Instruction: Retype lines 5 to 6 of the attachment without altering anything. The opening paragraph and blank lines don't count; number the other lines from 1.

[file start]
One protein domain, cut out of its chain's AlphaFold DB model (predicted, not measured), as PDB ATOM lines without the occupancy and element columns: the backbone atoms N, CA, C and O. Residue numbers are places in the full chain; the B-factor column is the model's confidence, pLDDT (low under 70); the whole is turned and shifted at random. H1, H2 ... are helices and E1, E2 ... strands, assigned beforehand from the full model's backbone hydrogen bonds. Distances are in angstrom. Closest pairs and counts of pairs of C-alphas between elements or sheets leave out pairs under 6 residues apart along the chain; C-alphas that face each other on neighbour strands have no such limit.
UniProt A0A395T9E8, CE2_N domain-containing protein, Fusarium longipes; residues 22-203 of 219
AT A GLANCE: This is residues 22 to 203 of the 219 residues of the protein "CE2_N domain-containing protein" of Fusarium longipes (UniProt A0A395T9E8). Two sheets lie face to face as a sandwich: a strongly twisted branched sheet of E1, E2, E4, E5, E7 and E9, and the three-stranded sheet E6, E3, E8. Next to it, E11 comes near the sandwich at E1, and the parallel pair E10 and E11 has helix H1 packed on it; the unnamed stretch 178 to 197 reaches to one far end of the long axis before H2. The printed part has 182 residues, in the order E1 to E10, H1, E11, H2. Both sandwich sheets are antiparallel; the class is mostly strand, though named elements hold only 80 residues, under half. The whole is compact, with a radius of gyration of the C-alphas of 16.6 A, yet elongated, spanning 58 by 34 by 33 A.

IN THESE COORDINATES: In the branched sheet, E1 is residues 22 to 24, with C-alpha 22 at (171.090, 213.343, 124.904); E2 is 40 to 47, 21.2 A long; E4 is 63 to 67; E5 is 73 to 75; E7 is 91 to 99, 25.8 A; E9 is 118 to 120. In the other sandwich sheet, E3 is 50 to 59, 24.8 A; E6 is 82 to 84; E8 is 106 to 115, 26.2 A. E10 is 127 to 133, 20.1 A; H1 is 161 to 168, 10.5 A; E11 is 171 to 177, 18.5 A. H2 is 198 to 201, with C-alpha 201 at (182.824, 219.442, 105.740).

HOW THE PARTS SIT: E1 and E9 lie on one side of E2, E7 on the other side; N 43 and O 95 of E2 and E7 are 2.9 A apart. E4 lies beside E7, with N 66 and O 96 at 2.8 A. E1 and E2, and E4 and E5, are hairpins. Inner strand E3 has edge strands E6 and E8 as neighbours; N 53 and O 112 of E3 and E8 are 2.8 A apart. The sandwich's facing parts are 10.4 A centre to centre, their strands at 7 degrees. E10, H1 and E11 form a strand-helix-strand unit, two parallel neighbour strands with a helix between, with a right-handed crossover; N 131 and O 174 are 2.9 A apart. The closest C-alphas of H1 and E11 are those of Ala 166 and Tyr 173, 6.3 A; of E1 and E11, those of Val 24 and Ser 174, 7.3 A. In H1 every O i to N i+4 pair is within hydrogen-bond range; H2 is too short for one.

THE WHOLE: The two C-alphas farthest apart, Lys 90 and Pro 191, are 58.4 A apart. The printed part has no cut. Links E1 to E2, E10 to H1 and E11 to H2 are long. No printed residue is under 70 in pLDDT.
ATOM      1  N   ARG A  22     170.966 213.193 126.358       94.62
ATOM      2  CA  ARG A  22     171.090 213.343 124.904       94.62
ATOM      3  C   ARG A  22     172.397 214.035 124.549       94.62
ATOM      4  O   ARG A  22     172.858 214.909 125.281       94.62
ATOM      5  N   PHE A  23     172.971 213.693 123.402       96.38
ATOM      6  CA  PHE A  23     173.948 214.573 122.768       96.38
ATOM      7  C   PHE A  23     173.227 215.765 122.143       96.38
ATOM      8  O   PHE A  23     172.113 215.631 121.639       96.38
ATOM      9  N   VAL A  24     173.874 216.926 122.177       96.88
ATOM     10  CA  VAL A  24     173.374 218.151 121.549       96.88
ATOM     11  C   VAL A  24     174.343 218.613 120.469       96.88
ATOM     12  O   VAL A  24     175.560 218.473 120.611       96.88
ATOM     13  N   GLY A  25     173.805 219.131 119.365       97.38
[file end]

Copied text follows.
THE WHOLE: The two C-alphas farthest apart, Lys 90 and Pro 191, are 58.4 A apart. The printed part has no cut. Links E1 to E2, E10 to H1 and E11 to H2 are long. No printed residue is under 70 in pLDDT.
ATOM      1  N   ARG A  22     170.966 213.193 126.358       94.62